You can set it at 45-degrees for when you are not there, plus it can get set at 70-degrees when you are there and be used.

Is better to have it, and actually use it (a propane heater with a pilot light), than to have one, and basically almost never use it (a generator).

Plus, there is a huge difference in price.
Because a simple 5000 watt generator is more than sufficient to run the bulk of a home if needed in an emergency and only costs $500-600 these days. Your propane heater wont run a refrigerator, lights, etc. There are simple/cheap ways to hook up a generator in times of need.
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Old 09-27-2019, 11:13 AM   #13
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My 5500 watt generator has saved us during more than one multiple day outage. For the cost of the portable one's it's kinda a no-brainer.

I always say if you live in NH without a generator it's your own fault
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Old 09-27-2019, 11:19 AM   #14
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Our generator is automatic, and so we can count on it when we are far away, and thatís important to us. It all depends on your situation. Having had to depend on it a number of times for relatively short periods, itís worth it, and we wish we hadnít held out for so long.
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Old 09-27-2019, 11:54 AM   #15
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I should have mentioned in my 1st response that a few years ago we got a 7K portable generator. We had an electrician install an external inlet box that is hard wired to the breaker panel with a manual transfer switch. So we can power heat, water pump, all the lights and all of the outlets. If the outage looks to be more than 2 hours we get the generator going; especially in winter.
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Old 09-27-2019, 11:57 AM   #16
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Our generator is automatic, and so we can count on it when we are far away, and thatís important to us. It all depends on your situation. Having had to depend on it a number of times for relatively short periods, itís worth it, and we wish we hadnít held out for so long.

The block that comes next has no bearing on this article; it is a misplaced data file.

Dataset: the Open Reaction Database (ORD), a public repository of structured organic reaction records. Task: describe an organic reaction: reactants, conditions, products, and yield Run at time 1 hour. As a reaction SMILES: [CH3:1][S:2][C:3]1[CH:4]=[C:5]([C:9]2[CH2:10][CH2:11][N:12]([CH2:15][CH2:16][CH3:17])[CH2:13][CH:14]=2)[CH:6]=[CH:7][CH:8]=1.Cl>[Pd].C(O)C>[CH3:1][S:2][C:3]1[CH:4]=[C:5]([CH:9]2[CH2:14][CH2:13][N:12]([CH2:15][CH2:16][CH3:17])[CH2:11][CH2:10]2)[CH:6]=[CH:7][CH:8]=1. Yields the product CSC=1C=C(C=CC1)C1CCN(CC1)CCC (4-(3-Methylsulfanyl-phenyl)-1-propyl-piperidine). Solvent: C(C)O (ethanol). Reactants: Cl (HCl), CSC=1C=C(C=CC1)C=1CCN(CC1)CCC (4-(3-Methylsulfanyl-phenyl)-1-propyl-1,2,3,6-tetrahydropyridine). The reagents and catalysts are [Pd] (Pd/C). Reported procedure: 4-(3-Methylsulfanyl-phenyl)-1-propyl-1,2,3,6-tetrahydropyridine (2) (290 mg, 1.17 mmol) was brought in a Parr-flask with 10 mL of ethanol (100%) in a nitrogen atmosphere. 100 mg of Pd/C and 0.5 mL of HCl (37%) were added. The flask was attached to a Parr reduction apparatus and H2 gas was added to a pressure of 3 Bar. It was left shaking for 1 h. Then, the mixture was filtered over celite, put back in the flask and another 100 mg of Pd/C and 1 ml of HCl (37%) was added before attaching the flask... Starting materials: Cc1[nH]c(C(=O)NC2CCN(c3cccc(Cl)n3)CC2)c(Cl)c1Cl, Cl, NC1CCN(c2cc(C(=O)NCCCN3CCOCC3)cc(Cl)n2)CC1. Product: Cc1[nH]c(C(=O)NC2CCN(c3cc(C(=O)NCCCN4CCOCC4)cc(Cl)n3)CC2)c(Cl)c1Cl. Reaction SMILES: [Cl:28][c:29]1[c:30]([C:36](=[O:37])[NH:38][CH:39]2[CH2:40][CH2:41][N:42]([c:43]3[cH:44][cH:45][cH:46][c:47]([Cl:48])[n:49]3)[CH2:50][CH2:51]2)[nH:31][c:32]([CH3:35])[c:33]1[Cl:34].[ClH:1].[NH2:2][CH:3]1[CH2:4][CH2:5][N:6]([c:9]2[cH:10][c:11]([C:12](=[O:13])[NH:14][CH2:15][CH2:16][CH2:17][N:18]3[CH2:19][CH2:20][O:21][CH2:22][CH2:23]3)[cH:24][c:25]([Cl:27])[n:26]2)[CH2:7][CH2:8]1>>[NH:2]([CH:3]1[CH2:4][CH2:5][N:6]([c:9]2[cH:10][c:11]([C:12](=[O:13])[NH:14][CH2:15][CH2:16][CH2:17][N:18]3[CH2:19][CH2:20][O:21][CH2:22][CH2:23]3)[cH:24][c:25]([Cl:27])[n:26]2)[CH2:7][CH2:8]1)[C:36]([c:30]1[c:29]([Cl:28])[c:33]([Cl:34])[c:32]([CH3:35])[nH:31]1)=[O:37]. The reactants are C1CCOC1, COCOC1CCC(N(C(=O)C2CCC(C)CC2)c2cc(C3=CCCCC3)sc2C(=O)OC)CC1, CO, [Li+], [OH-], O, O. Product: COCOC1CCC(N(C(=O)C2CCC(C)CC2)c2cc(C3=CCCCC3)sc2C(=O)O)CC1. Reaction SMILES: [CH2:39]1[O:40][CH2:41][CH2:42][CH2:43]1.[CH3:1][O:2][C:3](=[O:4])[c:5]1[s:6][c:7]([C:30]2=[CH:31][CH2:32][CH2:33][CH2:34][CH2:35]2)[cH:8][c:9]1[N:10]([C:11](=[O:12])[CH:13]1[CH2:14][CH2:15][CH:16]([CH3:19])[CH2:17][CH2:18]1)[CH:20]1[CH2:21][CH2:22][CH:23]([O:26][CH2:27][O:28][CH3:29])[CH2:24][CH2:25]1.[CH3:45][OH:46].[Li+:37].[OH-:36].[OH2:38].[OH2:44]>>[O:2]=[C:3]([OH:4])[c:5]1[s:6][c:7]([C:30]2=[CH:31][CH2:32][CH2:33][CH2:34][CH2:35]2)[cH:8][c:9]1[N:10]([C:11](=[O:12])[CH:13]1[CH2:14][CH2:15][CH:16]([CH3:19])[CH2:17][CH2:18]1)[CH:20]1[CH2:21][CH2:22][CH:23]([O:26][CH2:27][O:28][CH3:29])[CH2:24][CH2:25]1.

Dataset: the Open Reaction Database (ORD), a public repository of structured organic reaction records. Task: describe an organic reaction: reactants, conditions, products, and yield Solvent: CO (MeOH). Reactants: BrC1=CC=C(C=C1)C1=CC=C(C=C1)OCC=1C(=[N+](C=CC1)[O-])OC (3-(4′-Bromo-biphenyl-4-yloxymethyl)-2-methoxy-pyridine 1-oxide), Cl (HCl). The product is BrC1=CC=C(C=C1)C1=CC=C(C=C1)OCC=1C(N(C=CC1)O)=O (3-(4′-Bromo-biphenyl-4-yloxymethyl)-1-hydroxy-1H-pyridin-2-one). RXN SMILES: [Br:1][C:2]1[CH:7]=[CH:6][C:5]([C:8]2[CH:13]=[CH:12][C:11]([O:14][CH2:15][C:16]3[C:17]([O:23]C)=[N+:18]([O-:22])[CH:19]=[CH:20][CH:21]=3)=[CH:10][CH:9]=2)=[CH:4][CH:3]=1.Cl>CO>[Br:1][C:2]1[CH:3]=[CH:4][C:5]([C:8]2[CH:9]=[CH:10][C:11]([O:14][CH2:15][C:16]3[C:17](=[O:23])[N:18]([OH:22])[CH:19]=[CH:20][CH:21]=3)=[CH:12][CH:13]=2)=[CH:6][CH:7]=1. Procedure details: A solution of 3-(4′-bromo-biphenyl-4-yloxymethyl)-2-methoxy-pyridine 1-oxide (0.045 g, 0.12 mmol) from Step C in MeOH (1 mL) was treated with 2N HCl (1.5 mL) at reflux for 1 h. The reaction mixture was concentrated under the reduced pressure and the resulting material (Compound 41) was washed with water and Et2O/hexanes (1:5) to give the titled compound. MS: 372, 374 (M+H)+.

Makes sense if your away a lot. Ours is at our home and the portable works out fine. On the Island I'm still hanging on to my Propane Fridge for this reason, does probably cost more to run but don't have to worry at all when we're not there. It's all relative to the needs and costs
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Old 09-27-2019, 12:08 PM   #17
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Makes sense if your away a lot. Ours is at our home and the portable works out fine. On the Island I'm still hanging on to my Propane Fridge for this reason, does probably cost more to run but don't have to worry at all when we're not there. It's all relative to the needs and costs
I'm in Meredith and we lose power 2 or 3 times a year but it's usually back on that same day. I've thought about a generator but I'm only 1 1/2 to 2 hours away. If need be I could run up and light up the wood stove.
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Old 09-27-2019, 12:38 PM   #18
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Default Water source?

If you're on city water, you can let water drip and prevent freeze-up. On a well, you need to be able to run the electric water pump. We don't lose power often, but I'm very happy with my automatic whole house generator installed in 2004.. When power goes out for an extended time, gas stations can't pump. I recall being at my local hardware store once when there were people trying to buy gas cans--they were all out and word in the line was other stores were too, and only a few gas stations could pump.
Power outages can be very isolated. You can probably give a specific address to Eversource and get a history for that neighborhood.